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Oncol Nurs Forum. 2004 Jan-Feb;31(1):105-10.

An intervention to increase mammography use by Korean American women.

Author information

1
School of Nursing, Azusa Pacific University, Azusa, CA, USA. ykim@apu.edu

Abstract

PURPOSE/OBJECTIVES:

To test the effectiveness of a community-based intervention to increase mammography screening for Korean American women.

DESIGN:

Quasi-experimental, pre-/post-test, three-group design.

SETTING:

Urban Korean American communities in Southern California.

SAMPLE:

141 Korean American women, aged 40-75, who had not had a mammogram in the previous 12 months.

METHOD:

Two Korean churches were selected randomly to be study sites that would provide health screening programs. The study included an experimental group that would have access to a peer-group educational program and low-cost mammography, a group that would have access to low-cost mammography alone, and a control group. Participant-focused strategies were used to involve Korean American women from the community.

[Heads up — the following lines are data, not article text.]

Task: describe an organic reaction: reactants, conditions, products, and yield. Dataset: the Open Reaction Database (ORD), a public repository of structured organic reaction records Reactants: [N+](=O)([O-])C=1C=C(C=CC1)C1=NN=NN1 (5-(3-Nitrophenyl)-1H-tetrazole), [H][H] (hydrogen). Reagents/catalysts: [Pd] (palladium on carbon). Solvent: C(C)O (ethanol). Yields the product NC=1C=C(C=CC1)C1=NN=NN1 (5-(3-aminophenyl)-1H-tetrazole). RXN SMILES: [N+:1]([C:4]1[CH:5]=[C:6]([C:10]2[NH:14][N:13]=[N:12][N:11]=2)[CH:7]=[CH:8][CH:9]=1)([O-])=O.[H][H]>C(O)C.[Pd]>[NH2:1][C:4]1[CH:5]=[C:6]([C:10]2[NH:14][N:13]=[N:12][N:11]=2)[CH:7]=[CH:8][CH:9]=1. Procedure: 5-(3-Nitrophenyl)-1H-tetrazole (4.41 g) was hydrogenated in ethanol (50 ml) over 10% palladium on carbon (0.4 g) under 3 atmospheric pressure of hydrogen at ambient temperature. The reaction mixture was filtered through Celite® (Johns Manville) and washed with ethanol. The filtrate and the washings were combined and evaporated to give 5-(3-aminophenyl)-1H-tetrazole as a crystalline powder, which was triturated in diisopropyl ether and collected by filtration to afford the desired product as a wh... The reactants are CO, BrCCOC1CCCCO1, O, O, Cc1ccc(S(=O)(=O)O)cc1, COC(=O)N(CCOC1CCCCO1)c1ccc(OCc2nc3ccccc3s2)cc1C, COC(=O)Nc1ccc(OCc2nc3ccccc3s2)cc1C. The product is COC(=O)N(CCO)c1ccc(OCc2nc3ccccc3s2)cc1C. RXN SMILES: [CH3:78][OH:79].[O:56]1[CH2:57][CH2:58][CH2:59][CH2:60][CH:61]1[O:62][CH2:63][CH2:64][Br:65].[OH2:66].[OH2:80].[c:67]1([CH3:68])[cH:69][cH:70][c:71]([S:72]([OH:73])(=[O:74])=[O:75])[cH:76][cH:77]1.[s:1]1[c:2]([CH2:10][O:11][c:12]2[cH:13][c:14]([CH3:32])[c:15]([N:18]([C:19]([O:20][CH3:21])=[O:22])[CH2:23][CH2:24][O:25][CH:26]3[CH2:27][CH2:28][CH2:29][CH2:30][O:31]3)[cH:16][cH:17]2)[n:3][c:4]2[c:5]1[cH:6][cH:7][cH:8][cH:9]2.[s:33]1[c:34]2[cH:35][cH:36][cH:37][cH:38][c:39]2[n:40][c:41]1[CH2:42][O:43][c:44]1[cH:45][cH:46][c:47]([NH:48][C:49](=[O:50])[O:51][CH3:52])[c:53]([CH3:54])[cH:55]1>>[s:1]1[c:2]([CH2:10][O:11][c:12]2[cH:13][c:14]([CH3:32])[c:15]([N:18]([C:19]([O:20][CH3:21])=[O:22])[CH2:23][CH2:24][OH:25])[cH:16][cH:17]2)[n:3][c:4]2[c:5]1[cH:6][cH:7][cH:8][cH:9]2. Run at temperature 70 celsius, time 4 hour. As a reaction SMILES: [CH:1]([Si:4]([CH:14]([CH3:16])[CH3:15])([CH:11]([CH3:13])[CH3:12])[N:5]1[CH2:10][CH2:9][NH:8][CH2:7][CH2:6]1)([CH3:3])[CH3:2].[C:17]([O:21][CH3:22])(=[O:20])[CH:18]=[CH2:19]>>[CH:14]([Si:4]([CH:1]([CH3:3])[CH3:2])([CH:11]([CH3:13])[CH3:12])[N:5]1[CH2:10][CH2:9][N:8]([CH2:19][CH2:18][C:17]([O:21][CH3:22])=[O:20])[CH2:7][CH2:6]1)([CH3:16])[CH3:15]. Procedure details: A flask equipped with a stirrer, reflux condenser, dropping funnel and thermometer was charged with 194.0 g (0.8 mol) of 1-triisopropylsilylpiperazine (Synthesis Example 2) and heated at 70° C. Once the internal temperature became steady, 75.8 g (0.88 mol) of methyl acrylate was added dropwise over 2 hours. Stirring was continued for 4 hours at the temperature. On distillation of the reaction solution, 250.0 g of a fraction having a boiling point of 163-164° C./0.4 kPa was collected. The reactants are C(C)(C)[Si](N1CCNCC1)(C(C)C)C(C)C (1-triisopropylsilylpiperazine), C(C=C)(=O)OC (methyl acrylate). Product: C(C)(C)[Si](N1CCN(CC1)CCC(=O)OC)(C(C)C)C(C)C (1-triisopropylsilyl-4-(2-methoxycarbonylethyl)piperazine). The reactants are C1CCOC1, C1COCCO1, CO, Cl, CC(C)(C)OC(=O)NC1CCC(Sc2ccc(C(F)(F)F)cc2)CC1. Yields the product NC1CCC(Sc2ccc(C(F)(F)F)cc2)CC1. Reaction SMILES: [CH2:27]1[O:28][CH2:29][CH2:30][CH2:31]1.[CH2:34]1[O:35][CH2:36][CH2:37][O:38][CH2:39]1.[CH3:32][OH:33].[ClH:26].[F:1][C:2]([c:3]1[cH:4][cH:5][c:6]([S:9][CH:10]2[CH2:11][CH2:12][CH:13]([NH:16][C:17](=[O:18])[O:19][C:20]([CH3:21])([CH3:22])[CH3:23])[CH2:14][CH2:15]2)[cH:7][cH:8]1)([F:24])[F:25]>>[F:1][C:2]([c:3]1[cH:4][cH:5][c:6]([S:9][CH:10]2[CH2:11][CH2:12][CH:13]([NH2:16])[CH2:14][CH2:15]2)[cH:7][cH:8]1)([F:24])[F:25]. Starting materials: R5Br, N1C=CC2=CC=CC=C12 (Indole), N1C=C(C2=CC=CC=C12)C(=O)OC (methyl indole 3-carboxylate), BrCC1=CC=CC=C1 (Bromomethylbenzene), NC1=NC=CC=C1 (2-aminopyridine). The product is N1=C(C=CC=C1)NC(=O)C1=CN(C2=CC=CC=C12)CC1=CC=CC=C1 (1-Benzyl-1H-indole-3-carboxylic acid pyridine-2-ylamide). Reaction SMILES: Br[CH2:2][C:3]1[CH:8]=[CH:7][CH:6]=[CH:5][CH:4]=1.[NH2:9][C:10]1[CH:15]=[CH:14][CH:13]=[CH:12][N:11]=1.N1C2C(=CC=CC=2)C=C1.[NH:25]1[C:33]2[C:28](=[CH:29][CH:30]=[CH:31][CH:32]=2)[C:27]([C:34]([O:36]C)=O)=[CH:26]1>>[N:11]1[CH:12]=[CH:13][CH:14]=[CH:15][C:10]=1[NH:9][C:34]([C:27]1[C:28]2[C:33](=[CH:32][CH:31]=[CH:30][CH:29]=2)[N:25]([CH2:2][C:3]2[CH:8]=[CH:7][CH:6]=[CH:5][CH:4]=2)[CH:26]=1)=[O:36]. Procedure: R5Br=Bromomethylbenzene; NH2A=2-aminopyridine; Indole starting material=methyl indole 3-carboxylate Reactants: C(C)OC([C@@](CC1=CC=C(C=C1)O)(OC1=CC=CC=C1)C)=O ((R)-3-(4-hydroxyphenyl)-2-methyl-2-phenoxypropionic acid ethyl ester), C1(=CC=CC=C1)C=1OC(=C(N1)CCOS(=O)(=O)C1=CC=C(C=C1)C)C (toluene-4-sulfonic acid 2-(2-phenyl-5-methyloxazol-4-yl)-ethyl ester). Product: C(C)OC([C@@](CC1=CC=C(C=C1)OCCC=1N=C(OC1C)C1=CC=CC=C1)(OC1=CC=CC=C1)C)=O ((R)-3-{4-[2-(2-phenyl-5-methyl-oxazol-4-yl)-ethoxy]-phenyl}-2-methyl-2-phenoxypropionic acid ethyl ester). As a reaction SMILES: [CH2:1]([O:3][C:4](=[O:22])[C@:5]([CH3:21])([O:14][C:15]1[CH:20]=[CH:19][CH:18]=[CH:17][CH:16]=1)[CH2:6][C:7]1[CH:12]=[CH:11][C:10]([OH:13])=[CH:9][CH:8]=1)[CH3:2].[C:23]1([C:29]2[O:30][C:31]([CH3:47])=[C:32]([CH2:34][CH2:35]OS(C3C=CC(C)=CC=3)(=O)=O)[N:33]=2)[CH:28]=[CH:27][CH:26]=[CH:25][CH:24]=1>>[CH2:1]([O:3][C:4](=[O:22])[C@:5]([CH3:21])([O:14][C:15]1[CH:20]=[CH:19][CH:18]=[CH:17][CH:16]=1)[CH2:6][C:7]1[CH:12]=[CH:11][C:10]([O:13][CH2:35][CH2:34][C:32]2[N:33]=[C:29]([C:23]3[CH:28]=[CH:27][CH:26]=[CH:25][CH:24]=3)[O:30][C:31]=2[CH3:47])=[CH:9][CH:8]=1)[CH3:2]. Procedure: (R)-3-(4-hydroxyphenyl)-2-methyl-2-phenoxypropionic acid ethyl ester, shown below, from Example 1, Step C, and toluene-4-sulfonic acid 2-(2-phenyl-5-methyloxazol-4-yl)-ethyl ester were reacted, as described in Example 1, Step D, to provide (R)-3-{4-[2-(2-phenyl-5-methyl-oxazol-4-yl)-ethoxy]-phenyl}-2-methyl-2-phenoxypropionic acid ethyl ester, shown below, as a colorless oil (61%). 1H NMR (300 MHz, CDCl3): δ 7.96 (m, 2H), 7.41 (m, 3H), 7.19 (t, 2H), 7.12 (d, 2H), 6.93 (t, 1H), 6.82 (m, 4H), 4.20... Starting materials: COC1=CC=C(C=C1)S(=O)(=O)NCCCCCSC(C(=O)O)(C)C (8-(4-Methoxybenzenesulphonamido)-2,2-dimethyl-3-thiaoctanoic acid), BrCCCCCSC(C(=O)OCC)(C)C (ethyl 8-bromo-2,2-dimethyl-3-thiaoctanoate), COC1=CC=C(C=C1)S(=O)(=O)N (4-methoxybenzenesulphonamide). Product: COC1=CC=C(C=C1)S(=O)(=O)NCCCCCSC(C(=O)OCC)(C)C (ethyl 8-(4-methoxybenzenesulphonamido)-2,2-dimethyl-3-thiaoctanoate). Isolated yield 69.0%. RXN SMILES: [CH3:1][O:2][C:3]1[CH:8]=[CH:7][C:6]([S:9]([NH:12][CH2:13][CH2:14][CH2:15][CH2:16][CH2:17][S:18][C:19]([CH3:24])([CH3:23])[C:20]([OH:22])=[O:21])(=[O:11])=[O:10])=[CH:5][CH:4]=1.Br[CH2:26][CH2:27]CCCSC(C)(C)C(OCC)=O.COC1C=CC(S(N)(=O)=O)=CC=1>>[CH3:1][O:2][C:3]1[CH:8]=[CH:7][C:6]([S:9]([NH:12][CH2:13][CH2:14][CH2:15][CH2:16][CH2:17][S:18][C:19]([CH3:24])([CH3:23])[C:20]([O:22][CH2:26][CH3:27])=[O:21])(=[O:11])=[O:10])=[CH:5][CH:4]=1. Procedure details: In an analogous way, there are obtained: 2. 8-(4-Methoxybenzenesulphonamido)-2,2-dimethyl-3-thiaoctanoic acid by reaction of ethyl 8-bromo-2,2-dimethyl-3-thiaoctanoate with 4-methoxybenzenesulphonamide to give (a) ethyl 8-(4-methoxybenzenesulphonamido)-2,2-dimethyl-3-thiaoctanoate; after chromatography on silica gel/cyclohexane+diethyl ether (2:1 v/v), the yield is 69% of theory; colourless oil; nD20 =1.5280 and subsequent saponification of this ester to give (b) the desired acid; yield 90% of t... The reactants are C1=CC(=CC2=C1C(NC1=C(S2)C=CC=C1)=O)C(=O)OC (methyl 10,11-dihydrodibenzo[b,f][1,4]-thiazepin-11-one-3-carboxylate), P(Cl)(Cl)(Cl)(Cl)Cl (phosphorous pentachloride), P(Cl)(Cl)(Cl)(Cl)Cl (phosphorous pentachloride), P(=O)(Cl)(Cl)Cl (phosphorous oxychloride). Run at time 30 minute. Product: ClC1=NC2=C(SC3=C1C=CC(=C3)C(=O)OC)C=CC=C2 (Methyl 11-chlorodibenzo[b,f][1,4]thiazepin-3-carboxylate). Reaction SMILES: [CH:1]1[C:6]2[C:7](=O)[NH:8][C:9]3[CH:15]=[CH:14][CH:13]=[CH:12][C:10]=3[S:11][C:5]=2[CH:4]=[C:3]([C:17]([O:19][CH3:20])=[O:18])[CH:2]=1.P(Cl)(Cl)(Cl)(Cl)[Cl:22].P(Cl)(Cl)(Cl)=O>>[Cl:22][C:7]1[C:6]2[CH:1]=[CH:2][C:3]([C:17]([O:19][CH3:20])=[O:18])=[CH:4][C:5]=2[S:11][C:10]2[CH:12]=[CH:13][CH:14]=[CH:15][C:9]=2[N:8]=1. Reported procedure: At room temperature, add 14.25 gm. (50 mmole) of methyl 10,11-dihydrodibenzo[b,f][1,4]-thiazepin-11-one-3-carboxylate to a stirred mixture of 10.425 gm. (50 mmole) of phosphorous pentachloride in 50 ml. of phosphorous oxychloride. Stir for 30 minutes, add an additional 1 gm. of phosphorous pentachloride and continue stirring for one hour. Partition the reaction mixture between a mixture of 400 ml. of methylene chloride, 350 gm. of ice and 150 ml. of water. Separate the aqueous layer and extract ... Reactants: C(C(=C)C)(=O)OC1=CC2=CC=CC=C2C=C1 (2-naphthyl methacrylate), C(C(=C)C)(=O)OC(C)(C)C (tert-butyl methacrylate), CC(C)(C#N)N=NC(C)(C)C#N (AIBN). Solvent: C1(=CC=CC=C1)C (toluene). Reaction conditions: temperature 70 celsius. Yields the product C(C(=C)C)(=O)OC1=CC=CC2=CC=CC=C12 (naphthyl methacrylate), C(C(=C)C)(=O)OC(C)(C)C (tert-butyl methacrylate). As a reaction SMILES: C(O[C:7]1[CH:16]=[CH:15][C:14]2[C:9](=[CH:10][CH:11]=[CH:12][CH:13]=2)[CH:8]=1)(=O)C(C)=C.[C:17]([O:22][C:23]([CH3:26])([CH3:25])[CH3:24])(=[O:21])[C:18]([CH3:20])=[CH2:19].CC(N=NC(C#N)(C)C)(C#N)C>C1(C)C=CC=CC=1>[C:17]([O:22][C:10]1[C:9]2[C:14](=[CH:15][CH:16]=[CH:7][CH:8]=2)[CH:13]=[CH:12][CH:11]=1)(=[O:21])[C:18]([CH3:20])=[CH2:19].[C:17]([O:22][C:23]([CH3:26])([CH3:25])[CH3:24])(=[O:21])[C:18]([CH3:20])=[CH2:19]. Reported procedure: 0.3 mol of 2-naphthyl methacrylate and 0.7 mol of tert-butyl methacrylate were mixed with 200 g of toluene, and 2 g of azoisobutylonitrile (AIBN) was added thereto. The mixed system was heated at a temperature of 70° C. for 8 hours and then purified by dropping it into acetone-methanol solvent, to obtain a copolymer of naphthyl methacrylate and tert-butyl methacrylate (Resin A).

MAIN RESEARCH VARIABLES:

Mammography use, breast cancer screening attitudes, and knowledge.

FINDINGS:

Women in the experimental program had significantly improved attitudes and knowledge about breast cancer screening. Mammography use in the experimental group (87%) was not significantly different from that in the mammography-access-only group (72%). Both interventions proved to be more effective than no intervention at all (control group = 47%).

CONCLUSIONS:

An educational program that includes participant-focused research strategies and access to low-cost mammograms resulted in higher levels of screening.

IMPLICATIONS FOR NURSING:

Community-focused interventions can increase rates of cancer screening among Korean American women.

PMID:
14722594
DOI:
10.1188/04.ONF.105-110
[Indexed for MEDLINE]

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